U.S. CitiesCity-Data Forum Index
Go Back   City-Data Forum > General Forums > Parenting
 [Register]
Please register to participate in our discussions with 2 million other members - it's free and quick! Some forums can only be seen by registered members. After you create your account, you'll be able to customize options and access all our 15,000 new posts/day with fewer ads.
View detailed profile (Advanced) or search
site with Google Custom Search

Search Forums  (Advanced)
 
 
Old 10-28-2014, 01:24 PM
 
Location: Brentwood, Tennessee
39,014 posts, read 37,656,456 times
Reputation: 73592

Advertisements

Quote:
Originally Posted by believe007 View Post
Seems as if the homeschoolers are much more confident in their kids than the other posters
on here who have used the public school approach.
I cannot believe there's people on here trying to label the poor kid w/ ADHD or whatever.
What next- medicate him?
What is with your judginess and finger-pointing?

No need to be so confrontational. People are offering different opinions and experiences.
Quick reply to this message

 
Old 10-28-2014, 01:33 PM
 
43,012 posts, read 88,940,518 times
Reputation: 30256
Quote:
Originally Posted by believe007 View Post
He's probably a natural born leader, not a follower.
Perhaps you should re-read the OP's first post. He only leads when he's with younger children. He's a follower when he's with children his own age. Those aren't signs of a natural born leader. There's nothing wrong with that either.
Quick reply to this message
 
Old 10-28-2014, 01:35 PM
 
2,779 posts, read 4,494,552 times
Reputation: 5024
I'm all for getting help if this child actually needs it, but the kid is happy at school, seems unaffected (as far as we know) at being socially young, has good grades and a supportive family. It is possible that extroverted and popular mom is just not understanding immature and loner son.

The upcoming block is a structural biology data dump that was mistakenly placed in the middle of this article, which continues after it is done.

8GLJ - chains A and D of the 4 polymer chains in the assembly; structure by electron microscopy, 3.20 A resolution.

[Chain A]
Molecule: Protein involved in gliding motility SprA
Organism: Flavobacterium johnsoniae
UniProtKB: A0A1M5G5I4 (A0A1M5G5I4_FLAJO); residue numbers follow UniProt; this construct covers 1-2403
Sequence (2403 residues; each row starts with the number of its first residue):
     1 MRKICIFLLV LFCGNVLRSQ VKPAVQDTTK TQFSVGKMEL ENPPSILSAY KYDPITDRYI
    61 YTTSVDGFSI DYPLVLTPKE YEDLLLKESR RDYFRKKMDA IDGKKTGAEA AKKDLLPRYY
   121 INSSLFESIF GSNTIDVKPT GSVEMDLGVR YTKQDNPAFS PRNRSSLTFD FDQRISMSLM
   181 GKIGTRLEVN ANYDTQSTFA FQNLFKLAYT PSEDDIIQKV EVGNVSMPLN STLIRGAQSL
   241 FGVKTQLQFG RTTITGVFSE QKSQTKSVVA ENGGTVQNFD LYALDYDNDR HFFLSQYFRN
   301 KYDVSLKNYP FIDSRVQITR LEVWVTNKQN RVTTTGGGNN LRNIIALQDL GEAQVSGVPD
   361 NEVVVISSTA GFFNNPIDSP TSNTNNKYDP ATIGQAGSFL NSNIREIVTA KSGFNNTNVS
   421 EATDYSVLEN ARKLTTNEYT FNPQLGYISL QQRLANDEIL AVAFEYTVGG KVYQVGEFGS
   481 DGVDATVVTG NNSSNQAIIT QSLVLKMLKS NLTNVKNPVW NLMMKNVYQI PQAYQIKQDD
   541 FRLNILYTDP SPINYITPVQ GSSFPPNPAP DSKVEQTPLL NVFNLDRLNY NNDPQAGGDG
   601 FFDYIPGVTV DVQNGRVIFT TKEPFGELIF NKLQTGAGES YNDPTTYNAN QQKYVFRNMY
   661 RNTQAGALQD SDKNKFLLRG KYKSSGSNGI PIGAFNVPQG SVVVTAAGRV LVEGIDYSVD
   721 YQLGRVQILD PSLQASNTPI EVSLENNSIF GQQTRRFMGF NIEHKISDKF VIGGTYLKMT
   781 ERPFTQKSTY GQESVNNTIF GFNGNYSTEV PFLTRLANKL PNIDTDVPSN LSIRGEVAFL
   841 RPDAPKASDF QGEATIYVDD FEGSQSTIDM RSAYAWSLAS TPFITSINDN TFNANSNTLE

I was a shy and bright kid who was constantly pushed into large social situations by my very extroverted mother. I was happy reading alone but quickly got the message that my mom thought that was weird. I found social acceptance as a way to my mother's approval and since I wasn't comfortable with it, I was miserable.

Now who knows if that's what is going on here but no one other than Mom seems to think there's a problem right? So don't fix it if it isn't broken.
Quick reply to this message
 
Old 10-28-2014, 01:47 PM
 
3,153 posts, read 2,846,998 times
Reputation: 8665
It's so hard when we see that our children aren't doing the same things as other kids. I have a very shy child and similar problems. I don't have any answers, unfortunately. However, some things about the OP's child sound like he might be evaluated for Asbergers - the talking loud thing, for instance. I have known a couple of kids with Asbergers that did that. It's something to consider, anyway. At least if he had an actual condition the OP would have some hard facts and a road map for helping him (and herself).
Quick reply to this message
 
Old 10-28-2014, 01:51 PM
 
5,497 posts, read 3,352,872 times
Reputation: 13912
I would be all for helping the boy ASAP if he seemed to be suffering. Several posters have used that word. But when I read the OP's post, I don't see any suffering or anything that seems to be a red flag.

I myself was a "loner" at school although I did have a couple of friends. I know my mom worried about me, but she wisely let me be myself and did not force me into clubs, sports and play groups that I would have absolutely hated. No one would have dreamed of taking me to a therapist. I read a lot, hung out with my family, got good grades and was generally happy. I got along great with adults and enjoyed talking to my teachers. As we all got older, my peers and I gradually developed more interests in common though I am still somewhat introverted.

Not everyone is going to be an outgoing extrovert surrounded by a group of friends, and that's A-OK. We need all kinds.
Quick reply to this message